The highlight of the OnePlus TV is the 4K QLED panel. Think of QLED as a turbocharged version of LCD: you still get an LCD display with LED backlighting, but there is a quantum dot layer embedded in the middle that enhances colors and brightness. The LED light is transmitted through several layers — making it a transmissive panel — and while you don't get the same inky blacks as an OLED TV, modern QLED TVs come pretty close.
I watched a lot of rugby and Formula 1 on the OnePlus TV, and it looked fantastic. The panel has vibrant colors with great contrast levels and brightness, and HDR content, in particular, stands out — it works with HDR10+ as well as Dolby Vision. Like most major TV manufacturers, OnePlus relies on motion interpolation — or MEMC (Motion Estimation, Motion Compensation) — to deliver smooth visuals. If you've picked up a new TV in recent years and noticed a "soap opera effect" when watching TV shows or movies — where the content feels too lifelike — it's because of motion smoothing.
Most content today is shot at 24fps, but it isn't ideal for sports as that leads to motion blur. With modern TVs featuring a refresh rate of 120Hz or above, TV manufacturers have turned to motion smoothing, essentially adding a frame in between every other frame to smooth out the motion. While it's great for sports, it creates an eerily-smooth quality to movies and TV shows. Thankfully, the OnePlus TV lets you switch off motion smoothing by changing picture modes. All you need to do is enable the Cinema Home mode, and motion interpolation is turned off.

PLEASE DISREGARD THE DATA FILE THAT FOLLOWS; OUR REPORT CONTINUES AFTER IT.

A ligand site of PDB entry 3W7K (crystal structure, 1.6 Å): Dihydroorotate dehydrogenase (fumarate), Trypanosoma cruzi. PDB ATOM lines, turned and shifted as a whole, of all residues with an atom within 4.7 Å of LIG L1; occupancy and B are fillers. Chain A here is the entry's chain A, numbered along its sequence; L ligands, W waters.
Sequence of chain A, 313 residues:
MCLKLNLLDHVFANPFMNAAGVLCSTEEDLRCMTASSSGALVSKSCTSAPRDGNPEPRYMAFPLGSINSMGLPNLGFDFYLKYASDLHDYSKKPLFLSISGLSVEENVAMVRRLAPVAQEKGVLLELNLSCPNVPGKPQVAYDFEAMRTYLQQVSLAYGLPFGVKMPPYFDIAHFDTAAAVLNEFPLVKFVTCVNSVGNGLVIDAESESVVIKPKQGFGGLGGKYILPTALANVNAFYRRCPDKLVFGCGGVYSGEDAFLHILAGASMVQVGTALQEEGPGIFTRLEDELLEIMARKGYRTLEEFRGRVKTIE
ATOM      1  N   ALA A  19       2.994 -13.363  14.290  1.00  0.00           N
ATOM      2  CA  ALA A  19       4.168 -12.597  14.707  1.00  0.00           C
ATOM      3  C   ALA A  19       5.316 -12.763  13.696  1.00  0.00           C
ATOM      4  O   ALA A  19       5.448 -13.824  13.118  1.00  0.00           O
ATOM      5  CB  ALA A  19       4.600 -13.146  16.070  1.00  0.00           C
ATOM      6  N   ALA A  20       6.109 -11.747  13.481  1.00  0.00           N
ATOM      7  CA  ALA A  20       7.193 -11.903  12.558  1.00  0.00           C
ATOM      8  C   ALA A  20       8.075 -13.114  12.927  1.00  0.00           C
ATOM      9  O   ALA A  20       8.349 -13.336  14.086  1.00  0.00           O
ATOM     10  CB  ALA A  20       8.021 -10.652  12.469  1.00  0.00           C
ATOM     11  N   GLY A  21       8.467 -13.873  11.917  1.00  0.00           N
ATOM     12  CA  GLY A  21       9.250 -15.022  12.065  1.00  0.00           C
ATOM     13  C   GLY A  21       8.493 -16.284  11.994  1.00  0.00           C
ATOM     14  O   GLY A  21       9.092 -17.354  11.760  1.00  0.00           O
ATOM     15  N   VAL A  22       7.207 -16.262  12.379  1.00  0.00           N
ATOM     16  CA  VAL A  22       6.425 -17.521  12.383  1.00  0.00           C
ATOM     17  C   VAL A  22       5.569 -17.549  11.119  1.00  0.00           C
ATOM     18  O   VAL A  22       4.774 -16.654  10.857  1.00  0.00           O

There are 11 picture modes in total, and you also get a lot of customization options that give you fine-tuned control over the picture quality. You have the ability to adjust the contrast and local dimming, noise reduction, gradation, and color balance. In my use case, I found that the image quality looked best with all the effects turned off. That's how I watched The Grand Tour and a host of other shows on Prime Video, and it was an absolute delight. The TV also has a gaming mode that turns off motion smoothing and boosts brightness.
Picture quality is just one half of the equation, however, and the OnePlus TV also excels at audio. There are eight drivers in the soundbar — two full-range speakers joined by two woofers and two tweeters — and the sound quality is fantastic for integrated audio. There's also a nifty feature that automatically lowers the TV volume for incoming calls. You can also use the soundbar as a Bluetooth speaker in Bluetooth Stereo mode, with the screen acting as a giant visualizer.
As the OnePlus TV has a QLED panel, the image quality is much better than what you get on budget TVs from the likes of Xiaomi and Vu. OnePlus is sourcing the panel directly from Samsung — as the QLED label suggests — but it's clear that the panel isn't the best that Samsung has to offer. In a side-by-side viewing test, the OnePlus TV lost out at both color accuracy and viewing angles to Samsung's 2019 QLED TV, so we'll have to once again use the caveat that has followed OnePlus from the very beginning — it's great, but only for its asking price. If you want the absolute best, you're still better off picking up a Samsung or one of LG's OLED TVs.